The disease usually manifests itself first in the form of reddening of the skin, which occurs in the fetlock area. These can also swell and show up through lameness. Often the inflamed areas start to itch a lot, which is why the horses rub themselves. As a result, open wounds form. Blistering and scabbing are also often seen.

In order to prevent this itching in the horse, it is important that you contact the veterinarian at the first symptoms. Because if left untreated, Mauke can also become chronic. Also, make sure that the environment is particularly clean and dry. You can also trim the fetlock curtain a little because it often provides a good breeding ground for the bacteria.

Lice, Mites, etc: Parasite Infestation

Various parasites can also cause itching in horses. Lice, hair lice, and mites, in particular, like to nestle in the animal’s fur and feed on hair, scales, and blood. Usually, the mane and tail region are affected first, but such an infestation can also spread further.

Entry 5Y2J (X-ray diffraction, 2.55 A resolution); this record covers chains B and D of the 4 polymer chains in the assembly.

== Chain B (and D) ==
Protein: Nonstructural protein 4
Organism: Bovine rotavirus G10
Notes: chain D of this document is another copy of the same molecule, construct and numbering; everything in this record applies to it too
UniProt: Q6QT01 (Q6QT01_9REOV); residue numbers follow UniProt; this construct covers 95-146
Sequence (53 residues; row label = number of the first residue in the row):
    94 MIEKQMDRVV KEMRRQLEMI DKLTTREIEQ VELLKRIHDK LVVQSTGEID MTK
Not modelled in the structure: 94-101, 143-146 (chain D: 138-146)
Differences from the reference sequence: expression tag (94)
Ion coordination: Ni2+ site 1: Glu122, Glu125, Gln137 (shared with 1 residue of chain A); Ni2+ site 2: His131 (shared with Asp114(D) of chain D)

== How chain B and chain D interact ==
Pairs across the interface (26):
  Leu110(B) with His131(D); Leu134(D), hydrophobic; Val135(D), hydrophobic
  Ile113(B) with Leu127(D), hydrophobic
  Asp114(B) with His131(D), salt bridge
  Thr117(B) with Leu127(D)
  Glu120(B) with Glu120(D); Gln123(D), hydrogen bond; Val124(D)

The cause is often poor hygiene or a very humid environment. Constant contact with other horses that carry the parasites can also be a trigger. If the immune system is also weakened by an illness, it is easy for the pests to settle in. However, they can also be discovered quickly if you tap a brush over a white cloth after cleaning. If lice and the like have found a new home on your horse, some of them will also get caught in the brush and are thus visible.